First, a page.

How Mobile Phones Could Be Dividing Your Family

Photo by Ketut Subiyanto

The advent of technology has brought a lot of benefits to humanity. In the area of information and communication Technology (ICT), the best gift it has offered us is that of connectivity. In a world where we have mobile devices capable of connecting us to a person thousands of miles away at the click of a button, you would reckon that this generation of humanity is closer to each other than they have ever been. But is that the case?

Let us look at statistics to ascertain some facts in that regard. 

Ever wondered how much time the average human spends on their mobile phones? A report in a BBC publication revealed that the average person spends about 4.8 hours of active time staring at screens. Now, that might not sound like much until you realise that the average human has an active time of 14 hours per day, excluding the time they devote to leisurely activities and sleeping. That is about one-third of our active time.

You might think, what are we all doing on our screens for that long?

Are we connecting with people as we claim?

Again, data from Statista shows that the average human spends 2 hours and 27 minutes out of the 4.8 hours surfing through social media. Further statistical research shows that the social media platform YouTube holds the record for the average time per month spent by users on social media, followed by Facebook and TikTok, tying at second position.

At the end of the day, despite the webs of connectivity holding us all together, we seem so distant from the next person. The internet has made it so that someone could be surfing the web from Nigeria but be virtually in France. Therefore, it can be said that we are so close and yet so far away, and sadly this division is slowly creeping into the very foundation of human relations- the family

How are Mobile Phones a Threat to Family Relationships?

Let us start by saying that the danger that mobile phone addiction poses is not just against family relationships but relationships in general. However, for this article, we will keep the discourse within the frames of family.

The truth is that the use of cellular devices has changed us socially, so much so that in some cases, the first thing we do when we wake up from sleep is to reach for our mobiles rather than check up on the people in the same house with us.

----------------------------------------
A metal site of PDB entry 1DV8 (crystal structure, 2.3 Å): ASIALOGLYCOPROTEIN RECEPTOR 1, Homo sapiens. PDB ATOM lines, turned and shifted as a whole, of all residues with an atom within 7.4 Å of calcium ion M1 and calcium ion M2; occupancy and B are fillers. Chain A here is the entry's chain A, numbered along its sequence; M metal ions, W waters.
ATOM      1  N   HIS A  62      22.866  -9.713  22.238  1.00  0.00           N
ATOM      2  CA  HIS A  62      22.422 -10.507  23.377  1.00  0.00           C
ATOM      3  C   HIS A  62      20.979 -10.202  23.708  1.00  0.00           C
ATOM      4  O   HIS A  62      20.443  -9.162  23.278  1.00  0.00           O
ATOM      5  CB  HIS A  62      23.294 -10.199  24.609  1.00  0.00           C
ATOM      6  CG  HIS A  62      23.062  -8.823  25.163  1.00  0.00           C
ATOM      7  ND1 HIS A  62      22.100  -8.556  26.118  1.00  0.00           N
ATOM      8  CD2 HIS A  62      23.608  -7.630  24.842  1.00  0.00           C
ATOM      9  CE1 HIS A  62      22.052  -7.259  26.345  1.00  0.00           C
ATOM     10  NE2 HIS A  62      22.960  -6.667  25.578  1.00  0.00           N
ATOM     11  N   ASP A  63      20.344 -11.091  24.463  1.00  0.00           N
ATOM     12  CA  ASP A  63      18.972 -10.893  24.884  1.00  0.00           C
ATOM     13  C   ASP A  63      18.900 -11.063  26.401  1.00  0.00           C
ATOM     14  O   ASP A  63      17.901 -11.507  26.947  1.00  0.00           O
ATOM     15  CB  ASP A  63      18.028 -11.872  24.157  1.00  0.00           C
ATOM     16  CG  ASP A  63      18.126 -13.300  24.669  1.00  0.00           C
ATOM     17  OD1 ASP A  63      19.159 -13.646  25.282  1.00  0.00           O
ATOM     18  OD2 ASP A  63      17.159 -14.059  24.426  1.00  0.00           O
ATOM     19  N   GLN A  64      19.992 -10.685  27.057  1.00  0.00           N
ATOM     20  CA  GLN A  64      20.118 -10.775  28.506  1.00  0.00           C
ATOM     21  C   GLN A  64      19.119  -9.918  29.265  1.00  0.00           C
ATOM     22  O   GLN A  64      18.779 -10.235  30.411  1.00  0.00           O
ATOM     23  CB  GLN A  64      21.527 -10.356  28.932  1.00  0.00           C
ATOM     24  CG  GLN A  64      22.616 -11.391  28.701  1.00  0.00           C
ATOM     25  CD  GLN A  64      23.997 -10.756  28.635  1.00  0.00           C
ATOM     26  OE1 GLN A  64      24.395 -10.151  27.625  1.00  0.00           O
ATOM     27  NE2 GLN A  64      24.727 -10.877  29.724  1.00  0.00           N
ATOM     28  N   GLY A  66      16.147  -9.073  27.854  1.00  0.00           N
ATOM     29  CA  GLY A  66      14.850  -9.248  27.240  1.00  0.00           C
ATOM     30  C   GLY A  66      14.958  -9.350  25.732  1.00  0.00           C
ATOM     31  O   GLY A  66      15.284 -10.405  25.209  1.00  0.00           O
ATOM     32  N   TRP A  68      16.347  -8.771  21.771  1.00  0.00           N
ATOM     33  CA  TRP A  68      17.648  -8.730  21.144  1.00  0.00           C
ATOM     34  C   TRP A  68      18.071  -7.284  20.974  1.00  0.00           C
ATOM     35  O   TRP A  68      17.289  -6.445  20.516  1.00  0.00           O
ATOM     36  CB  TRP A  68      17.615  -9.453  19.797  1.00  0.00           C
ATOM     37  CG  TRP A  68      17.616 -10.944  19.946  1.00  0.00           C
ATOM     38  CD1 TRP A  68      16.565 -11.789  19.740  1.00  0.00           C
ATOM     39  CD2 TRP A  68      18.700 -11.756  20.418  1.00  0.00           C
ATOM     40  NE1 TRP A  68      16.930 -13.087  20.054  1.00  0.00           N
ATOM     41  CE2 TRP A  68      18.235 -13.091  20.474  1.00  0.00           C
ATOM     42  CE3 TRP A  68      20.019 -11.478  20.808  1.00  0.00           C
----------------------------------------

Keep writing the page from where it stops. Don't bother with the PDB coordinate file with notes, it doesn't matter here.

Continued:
The overuse of mobiles and their addiction is fast becoming a compulsive behaviour for most people in our generation. Worse still, it is creeping into the family and creating more issues for family relationships. This growing attachment to our cellular devices seems not only to be affecting our relationships but our mental and emotional wellbeing as well. 

For instance, the apparent dangers associated with mobile phone use and driving have led to more accidents over time and even death in some cases. This proves that in more ways than we could imagine, the overuse of cellular devices is driving us apart and even to our deaths.

How Exactly are Mobile Phones Driving Us Apart?

The use of our cellular devices is still very relevant to our everyday lives as it has a variety of functions we cannot do without. Of course, we would always have to look at our phones to check our messages, and emails, make a call or text a friend, but the issue arises when all those tiny pockets of time spent looking at the phone for these functions begin to accumulate over a short period.

Even without you knowing it, you would have devoted a sizable part of your active time to your phone rather than channelling some of that time into fostering a genuine connection with those you care about.

The truth is that the busier we get in our families, the less time we have to devote to family. So, it becomes very easy to fall into the trap of siphoning whatever free time you find to your devices instead of your families, even when you are amongst them. 

The more this practice is repeated, the more you are subconsciously conditioned to make it a habit. Studies have shown that when you are with a person, and they are constantly reaching for their phone to check stuff or scroll through apps, you begin to feel alone, especially if it happens while you are having a conversation with the said party.